Blue Jays use 4 solo homers to power past Nationals in series opener
Top prospect Pearson to make MLB debut in start on Wednesday
Because of injuries, the can't-play-in-Toronto Blue Jays were without their leadoff hitter and their closer against the Washington Nationals on Monday night.
Hernandez drove the game's second pitch over the wall in right-centre, and started the fifth by homering to the same part of the park.
"Teo got us going right off the bat. ... Bass came in and was lights out. Shut the door. That's what everyone knows he's capable of doing. That was definitely a positive sign," said Toronto's Trent Thornton, who started and pitched four innings, before being followed by five relievers.
"Two guys stepped up and got the job done," Thornton said. "We have plenty of guys who are fully capable of doing that."
Rowdy Tellez and Danny Jansen also went deep for the Blue Jays, who put Giles on the 10-day injured list Monday and pulled Bichette from the lineup about 15 minutes before the first pitch with a tight left hamstring.
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Manager Charlie Montoyo's team already had to deal with the inconvenience of not being allowed to host any 2020 games in Toronto. Indeed, the Blue Jays' first two "home" games of this pandemic-altered season will be played in Washington on Wednesday and Thursday while they wait for Buffalo's minor league park to be prepped for them.
Toronto improved to 2-2 and dropped the World Series champions to 1-3 by going deep — over and over again.
Washington kept getting hits, 11 in all. But other than Kurt Suzuki's double that scored Eric Thames from first base in the fourth, the Nationals could not come through.
"Just one of those days we weren't lucky," said manager Dave Martinez, who was critical of baserunning by Victor Robles and Thames.
The Nationals hit into four double plays. Three times, they stranded a man on third. They left a total of 10 runners on base.
Ryan Borucki (1-0) got four outs to earn the win, before Bass recorded his first save of the year.
Toronto, meanwhile, kept getting the big swings: Of the six hits given up by Sanchez (0-1), four left the yard — including Hernandez's seventh career multi-homer game — and the others were doubles.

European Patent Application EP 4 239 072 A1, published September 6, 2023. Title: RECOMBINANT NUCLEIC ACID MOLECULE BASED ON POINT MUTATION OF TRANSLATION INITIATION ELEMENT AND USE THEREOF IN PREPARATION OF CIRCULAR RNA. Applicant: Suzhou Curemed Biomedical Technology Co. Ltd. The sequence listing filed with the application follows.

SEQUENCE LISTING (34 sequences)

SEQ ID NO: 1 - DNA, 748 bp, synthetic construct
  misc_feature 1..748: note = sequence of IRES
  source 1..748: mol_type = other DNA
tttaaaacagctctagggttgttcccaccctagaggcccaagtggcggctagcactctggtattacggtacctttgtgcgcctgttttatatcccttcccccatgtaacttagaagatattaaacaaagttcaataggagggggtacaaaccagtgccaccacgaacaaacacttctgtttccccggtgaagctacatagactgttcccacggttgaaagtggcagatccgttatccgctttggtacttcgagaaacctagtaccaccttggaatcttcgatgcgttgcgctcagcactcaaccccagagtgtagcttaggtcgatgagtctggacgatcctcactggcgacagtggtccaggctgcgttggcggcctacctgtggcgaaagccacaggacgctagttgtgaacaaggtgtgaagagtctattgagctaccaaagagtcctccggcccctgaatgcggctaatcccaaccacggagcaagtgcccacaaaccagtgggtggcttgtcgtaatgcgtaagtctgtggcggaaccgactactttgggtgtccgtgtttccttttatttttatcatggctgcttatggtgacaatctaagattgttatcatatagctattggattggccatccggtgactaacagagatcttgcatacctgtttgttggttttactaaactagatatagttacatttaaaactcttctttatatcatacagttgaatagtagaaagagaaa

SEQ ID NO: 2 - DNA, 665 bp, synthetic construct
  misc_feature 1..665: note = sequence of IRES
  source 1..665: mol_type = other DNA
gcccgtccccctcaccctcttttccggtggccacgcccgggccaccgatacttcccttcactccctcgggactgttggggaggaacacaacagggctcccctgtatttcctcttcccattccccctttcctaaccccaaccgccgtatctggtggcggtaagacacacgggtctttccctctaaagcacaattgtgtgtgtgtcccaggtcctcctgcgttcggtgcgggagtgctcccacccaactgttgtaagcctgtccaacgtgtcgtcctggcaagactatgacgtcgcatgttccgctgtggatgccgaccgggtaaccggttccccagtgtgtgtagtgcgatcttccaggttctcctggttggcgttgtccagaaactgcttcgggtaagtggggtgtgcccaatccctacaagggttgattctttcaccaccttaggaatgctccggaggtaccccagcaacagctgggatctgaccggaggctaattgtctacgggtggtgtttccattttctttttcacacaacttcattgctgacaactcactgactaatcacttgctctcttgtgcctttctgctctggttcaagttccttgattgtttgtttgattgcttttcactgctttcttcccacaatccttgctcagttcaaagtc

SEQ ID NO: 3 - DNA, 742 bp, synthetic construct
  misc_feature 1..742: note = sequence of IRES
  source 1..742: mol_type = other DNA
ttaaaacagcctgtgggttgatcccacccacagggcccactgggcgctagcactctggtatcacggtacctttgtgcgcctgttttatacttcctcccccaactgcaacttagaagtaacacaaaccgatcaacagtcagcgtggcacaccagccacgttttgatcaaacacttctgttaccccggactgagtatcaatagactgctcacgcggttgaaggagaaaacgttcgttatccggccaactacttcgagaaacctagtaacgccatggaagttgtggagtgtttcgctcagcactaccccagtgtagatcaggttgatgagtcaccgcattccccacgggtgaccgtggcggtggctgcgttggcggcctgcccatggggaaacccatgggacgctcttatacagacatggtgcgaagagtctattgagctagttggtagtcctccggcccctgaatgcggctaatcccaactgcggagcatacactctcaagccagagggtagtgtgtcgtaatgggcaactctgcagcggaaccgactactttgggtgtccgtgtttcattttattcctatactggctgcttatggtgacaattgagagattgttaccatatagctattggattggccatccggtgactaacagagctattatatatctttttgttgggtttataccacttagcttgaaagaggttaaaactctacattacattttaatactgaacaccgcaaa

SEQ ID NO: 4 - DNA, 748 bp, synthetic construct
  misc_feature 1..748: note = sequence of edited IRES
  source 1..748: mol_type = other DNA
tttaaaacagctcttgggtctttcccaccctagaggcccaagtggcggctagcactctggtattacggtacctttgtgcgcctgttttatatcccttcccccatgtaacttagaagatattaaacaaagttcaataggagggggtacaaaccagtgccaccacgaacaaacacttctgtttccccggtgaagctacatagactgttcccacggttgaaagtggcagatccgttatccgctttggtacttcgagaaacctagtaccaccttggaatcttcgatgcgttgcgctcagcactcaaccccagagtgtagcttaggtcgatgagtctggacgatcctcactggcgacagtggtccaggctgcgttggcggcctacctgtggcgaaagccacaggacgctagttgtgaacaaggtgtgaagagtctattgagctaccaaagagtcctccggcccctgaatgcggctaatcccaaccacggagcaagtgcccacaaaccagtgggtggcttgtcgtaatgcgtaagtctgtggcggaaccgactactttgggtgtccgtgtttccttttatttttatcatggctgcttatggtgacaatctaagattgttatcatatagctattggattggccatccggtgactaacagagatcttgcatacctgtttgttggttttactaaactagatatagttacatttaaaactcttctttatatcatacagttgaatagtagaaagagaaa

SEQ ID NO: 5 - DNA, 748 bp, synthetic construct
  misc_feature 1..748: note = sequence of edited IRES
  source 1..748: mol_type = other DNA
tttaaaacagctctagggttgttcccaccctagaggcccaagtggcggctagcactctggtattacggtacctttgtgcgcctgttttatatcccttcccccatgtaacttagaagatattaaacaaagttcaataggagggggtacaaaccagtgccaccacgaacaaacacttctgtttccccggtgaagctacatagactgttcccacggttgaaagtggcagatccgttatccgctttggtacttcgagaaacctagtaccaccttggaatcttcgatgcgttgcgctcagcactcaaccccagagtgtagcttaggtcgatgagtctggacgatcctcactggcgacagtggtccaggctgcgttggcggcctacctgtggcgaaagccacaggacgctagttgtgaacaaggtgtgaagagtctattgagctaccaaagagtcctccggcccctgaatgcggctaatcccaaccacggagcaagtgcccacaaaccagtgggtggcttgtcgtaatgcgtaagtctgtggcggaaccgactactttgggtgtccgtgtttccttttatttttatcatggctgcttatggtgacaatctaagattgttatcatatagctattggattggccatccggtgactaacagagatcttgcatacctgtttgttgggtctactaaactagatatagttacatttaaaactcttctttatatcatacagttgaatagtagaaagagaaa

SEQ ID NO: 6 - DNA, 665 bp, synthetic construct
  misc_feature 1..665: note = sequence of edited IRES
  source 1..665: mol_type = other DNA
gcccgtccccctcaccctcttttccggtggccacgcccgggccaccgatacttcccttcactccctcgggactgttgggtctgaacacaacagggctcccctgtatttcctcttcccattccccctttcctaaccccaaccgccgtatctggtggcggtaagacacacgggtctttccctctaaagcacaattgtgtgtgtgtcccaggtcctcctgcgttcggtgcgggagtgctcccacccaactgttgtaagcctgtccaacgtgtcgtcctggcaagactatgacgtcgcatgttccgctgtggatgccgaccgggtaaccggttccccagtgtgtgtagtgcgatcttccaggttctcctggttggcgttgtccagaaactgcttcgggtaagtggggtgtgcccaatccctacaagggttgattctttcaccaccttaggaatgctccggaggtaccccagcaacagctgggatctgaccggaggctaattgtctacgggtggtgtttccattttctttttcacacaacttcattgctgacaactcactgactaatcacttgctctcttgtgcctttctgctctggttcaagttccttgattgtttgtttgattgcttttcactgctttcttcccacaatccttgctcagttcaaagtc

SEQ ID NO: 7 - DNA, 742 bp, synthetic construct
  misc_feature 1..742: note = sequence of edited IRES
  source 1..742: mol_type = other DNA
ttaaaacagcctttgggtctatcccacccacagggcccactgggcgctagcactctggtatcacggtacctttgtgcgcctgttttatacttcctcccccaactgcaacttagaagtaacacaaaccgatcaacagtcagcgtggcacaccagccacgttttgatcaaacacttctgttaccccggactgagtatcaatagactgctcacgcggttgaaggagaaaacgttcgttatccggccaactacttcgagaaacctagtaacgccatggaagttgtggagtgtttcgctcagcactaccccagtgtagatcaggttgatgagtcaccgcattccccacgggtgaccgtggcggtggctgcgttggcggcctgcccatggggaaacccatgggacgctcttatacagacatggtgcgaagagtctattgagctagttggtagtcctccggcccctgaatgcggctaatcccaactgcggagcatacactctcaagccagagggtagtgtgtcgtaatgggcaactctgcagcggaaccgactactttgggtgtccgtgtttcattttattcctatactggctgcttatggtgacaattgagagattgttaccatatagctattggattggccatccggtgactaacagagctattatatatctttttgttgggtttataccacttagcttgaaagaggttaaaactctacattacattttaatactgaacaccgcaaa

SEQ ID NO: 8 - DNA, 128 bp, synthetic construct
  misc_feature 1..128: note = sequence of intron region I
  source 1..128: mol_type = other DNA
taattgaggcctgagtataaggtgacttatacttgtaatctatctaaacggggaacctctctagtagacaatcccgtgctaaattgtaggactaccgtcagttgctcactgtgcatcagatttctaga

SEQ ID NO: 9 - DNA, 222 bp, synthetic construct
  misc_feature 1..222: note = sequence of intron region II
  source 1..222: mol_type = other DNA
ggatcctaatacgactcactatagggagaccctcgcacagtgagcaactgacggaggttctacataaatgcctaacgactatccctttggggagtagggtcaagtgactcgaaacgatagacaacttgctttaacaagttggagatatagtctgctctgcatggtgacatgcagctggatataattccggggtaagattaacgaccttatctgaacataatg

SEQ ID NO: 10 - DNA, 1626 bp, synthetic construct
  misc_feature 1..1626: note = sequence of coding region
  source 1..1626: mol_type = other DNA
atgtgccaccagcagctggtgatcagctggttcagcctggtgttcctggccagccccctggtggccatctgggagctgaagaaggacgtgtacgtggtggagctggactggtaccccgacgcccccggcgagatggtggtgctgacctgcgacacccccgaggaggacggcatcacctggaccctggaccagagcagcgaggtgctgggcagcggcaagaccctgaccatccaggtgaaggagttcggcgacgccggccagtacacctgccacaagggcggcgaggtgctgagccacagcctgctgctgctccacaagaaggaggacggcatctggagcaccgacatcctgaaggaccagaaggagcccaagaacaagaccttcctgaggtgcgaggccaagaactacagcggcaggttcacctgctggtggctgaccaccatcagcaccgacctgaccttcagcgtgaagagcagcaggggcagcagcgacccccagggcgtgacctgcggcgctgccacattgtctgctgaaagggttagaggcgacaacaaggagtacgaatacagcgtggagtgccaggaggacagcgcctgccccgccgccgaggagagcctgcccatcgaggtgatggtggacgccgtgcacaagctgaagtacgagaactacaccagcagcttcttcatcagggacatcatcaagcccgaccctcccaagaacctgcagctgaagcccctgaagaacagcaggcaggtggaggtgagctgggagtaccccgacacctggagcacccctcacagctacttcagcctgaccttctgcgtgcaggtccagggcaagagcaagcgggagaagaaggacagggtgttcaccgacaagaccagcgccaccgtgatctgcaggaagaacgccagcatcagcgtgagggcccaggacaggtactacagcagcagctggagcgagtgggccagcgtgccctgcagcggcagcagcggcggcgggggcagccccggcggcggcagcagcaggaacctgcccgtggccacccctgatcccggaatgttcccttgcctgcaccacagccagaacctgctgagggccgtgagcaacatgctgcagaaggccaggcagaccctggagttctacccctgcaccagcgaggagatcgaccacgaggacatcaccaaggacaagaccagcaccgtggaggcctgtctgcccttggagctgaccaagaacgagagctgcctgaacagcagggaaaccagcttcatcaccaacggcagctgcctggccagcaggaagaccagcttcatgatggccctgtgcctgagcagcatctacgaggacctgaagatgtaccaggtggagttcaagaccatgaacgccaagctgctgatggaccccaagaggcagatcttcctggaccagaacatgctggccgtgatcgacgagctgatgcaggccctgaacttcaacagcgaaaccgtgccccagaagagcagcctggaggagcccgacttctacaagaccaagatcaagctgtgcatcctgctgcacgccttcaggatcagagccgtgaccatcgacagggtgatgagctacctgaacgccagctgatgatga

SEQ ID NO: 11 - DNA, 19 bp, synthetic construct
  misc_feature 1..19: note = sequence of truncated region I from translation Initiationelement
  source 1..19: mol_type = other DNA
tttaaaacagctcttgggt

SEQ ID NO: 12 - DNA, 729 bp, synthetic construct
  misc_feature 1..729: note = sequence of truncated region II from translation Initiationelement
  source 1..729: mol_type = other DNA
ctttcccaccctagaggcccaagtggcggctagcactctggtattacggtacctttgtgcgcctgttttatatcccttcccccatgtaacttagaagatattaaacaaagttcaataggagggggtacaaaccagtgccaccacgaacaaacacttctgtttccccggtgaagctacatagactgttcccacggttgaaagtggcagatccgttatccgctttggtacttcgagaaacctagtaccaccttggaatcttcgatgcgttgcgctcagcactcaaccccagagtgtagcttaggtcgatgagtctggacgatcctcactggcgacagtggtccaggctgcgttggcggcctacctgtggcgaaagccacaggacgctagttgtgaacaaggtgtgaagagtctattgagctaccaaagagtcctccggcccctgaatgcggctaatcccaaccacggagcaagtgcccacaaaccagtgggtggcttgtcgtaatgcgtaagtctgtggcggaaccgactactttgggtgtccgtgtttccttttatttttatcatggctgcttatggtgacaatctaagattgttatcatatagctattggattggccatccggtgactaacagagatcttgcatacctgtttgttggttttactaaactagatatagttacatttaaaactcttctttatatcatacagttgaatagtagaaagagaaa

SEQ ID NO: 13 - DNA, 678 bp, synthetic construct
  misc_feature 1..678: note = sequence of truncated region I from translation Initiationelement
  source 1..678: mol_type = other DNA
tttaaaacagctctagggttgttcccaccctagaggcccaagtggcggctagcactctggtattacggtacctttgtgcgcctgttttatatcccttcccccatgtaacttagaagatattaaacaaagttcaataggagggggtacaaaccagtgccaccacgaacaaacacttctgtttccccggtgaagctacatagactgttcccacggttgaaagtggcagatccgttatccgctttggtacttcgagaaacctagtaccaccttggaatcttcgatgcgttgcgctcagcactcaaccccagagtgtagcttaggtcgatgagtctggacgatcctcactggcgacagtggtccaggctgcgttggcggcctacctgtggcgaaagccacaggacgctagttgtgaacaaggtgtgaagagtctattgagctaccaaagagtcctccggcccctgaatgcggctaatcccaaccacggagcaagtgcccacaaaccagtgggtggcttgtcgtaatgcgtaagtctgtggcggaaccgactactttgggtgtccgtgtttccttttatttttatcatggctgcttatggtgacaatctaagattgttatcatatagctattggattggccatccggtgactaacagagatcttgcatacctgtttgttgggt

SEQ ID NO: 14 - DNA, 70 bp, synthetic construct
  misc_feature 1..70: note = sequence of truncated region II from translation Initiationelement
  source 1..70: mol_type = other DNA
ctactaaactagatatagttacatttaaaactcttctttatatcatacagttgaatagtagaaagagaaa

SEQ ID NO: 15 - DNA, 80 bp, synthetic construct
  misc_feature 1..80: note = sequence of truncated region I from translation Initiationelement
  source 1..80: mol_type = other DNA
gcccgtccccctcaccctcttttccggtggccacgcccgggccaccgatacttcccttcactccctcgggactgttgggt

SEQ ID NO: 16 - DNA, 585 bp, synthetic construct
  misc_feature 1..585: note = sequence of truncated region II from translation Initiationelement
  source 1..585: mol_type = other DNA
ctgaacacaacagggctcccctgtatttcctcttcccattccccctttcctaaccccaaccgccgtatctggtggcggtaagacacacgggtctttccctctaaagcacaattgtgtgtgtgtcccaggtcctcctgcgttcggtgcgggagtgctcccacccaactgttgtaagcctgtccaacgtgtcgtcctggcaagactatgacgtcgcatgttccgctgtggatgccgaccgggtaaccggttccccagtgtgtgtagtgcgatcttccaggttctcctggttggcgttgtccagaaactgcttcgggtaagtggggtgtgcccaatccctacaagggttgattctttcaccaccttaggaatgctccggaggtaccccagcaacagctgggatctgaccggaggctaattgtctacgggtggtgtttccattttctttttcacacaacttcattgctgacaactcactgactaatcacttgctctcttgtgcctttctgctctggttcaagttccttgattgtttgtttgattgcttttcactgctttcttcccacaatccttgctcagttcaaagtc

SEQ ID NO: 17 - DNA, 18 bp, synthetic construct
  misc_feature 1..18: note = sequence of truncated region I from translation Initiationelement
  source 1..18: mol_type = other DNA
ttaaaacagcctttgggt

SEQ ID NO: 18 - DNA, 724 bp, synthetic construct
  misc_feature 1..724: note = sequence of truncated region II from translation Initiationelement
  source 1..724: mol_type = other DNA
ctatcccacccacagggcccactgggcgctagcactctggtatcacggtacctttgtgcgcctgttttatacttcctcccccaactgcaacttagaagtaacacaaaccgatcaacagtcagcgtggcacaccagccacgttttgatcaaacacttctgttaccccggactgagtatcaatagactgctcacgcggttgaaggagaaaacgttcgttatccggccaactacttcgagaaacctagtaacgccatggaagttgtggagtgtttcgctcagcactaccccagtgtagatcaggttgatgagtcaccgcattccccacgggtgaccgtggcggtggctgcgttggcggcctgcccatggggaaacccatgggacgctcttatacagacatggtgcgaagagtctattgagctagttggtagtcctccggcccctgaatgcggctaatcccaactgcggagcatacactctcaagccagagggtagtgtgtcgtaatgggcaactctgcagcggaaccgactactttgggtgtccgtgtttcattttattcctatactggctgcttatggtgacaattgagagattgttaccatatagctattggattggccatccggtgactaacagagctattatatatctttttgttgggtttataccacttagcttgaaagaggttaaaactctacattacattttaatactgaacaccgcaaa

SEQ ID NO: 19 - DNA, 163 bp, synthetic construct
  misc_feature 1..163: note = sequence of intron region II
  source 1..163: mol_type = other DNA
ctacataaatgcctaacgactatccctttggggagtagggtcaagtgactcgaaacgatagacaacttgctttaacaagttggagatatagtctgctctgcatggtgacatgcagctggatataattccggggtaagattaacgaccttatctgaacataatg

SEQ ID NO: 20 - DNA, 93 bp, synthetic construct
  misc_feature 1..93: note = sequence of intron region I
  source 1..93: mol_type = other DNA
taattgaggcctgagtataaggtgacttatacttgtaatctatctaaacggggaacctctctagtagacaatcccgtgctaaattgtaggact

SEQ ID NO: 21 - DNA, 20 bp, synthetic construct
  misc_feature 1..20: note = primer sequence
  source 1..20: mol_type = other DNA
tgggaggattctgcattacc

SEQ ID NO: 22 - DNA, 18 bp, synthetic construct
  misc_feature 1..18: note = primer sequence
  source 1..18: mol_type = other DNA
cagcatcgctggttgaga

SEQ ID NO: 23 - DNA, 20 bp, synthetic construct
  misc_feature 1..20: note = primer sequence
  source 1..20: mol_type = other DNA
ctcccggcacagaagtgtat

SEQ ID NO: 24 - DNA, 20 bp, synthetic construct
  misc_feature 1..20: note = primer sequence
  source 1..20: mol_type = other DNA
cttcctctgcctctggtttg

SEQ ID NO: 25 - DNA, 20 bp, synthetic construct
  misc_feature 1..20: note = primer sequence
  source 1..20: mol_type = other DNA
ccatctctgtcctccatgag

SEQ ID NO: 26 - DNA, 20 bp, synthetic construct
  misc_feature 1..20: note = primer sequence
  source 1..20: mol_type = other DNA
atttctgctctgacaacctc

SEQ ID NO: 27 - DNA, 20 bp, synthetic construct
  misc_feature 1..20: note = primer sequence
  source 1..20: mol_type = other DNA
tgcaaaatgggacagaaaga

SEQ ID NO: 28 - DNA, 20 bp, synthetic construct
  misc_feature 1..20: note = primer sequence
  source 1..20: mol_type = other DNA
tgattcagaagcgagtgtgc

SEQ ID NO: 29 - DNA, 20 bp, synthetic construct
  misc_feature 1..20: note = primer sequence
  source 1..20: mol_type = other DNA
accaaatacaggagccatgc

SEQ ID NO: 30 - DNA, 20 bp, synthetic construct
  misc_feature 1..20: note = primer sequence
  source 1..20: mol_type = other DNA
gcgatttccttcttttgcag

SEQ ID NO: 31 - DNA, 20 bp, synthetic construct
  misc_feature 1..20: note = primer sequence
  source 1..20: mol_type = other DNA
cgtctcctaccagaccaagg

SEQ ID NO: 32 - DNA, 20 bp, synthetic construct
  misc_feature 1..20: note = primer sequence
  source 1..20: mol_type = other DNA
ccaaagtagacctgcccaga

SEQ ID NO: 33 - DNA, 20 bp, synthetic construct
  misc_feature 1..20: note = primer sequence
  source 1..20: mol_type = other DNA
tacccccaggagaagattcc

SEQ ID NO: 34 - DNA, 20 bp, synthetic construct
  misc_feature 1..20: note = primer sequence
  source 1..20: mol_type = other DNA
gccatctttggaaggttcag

Asked about not allowing a single, Sanchez smiled widely and joked: "Almost a no-hitter."
The temperature was 94 degrees at the start, and the humidity didn't help matters.
"I don't know if you could see my jersey," Thornton said about how much he was sweating, "but it felt like it was about 60 pounds."
Nationals manager Davey Martinez got a bit choked up speaking about the COVID-19 outbreak among the Miami Marlins. The 55-year-old manager was hospitalized last September for a heart procedure.
"I'm going to be honest with you: I'm scared. I really am," Martinez said. "So I go from [Nationals Park], home, back here every day. That's all I do. I wash my hands — I went from 47 times a day to probably 99 times a day. Wear my mask everywhere I go. There's that concern. Right now, you don't know, because of my heart condition, what happens to me if I do get it."
Up next, former Nationals pitcher Tanner Roark returns as a visiting player for the first time, starting for Toronto on Tuesday.
"I know the mound like the back of my hand," the right-hander said. "I'll be ready to go."
He will go up against RHP Austin Voth. Roark played his first six big league seasons for the Nationals before getting traded in December 2018; he was with Cincinnati and Oakland last season.
Pearson set for debut
Top Blue Jays prospect Nate Pearson will make his major-league debut Wednesday night in Washington against the Nationals.
The right-hander will start the third of four straight games against the reigning World Series champs, Blue Jays manager Charlie Montoyo said Monday.
Pearson has started the season on the three-man taxi squad. By delaying his call-up, the Blue Jays get an extra year of club control.
The six-foot-six Pearson, selected 28th overall by Toronto in the 2017 draft, is considered one of the top prospects in baseball.
Pearson split last year between class-A Dunedin, double-A New Hampshire and triple-A Buffalo. His longest run was at New Hampshire, where he was 1-4 with a 2.59 earned-run average in 16 starts, striking out 69 and walking 21.
Toronto will be the home team for Wednesday's game for the first time this season. The Blue Jays will play their first five home games away from their 2020 home in Buffalo, N.Y., while work continues on Sahlen Field.